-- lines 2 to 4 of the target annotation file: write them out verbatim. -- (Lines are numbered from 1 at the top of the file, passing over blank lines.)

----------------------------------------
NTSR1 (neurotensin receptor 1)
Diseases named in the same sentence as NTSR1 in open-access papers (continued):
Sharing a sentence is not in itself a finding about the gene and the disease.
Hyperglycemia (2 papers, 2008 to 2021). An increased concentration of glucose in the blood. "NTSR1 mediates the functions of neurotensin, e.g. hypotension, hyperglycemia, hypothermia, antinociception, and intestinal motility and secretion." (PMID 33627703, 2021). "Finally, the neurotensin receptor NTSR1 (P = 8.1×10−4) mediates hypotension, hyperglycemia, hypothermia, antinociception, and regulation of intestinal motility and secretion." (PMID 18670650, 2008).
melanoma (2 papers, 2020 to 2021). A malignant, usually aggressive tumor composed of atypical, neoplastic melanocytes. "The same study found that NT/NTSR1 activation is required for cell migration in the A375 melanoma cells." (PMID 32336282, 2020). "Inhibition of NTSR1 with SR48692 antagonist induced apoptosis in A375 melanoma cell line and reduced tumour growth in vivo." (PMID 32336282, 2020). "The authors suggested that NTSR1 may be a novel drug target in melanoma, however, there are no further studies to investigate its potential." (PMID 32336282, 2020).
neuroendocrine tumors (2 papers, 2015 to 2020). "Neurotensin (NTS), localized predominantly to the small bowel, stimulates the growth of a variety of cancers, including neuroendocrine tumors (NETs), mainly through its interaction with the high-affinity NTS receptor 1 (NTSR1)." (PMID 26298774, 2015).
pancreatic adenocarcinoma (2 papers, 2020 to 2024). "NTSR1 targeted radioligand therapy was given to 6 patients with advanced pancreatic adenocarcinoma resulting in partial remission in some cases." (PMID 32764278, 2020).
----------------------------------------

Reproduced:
Diseases named in the same sentence as NTSR1 in open-access papers (continued):
Sharing a sentence is not in itself a finding about the gene and the disease.
Hyperglycemia (2 papers, 2008 to 2021). An increased concentration of glucose in the blood. "NTSR1 mediates the functions of neurotensin, e.g. hypotension, hyperglycemia, hypothermia, antinociception, and intestinal motility and secretion." (PMID 33627703, 2021). "Finally, the neurotensin receptor NTSR1 (P = 8.1×10−4) mediates hypotension, hyperglycemia, hypothermia, antinociception, and regulation of intestinal motility and secretion." (PMID 18670650, 2008).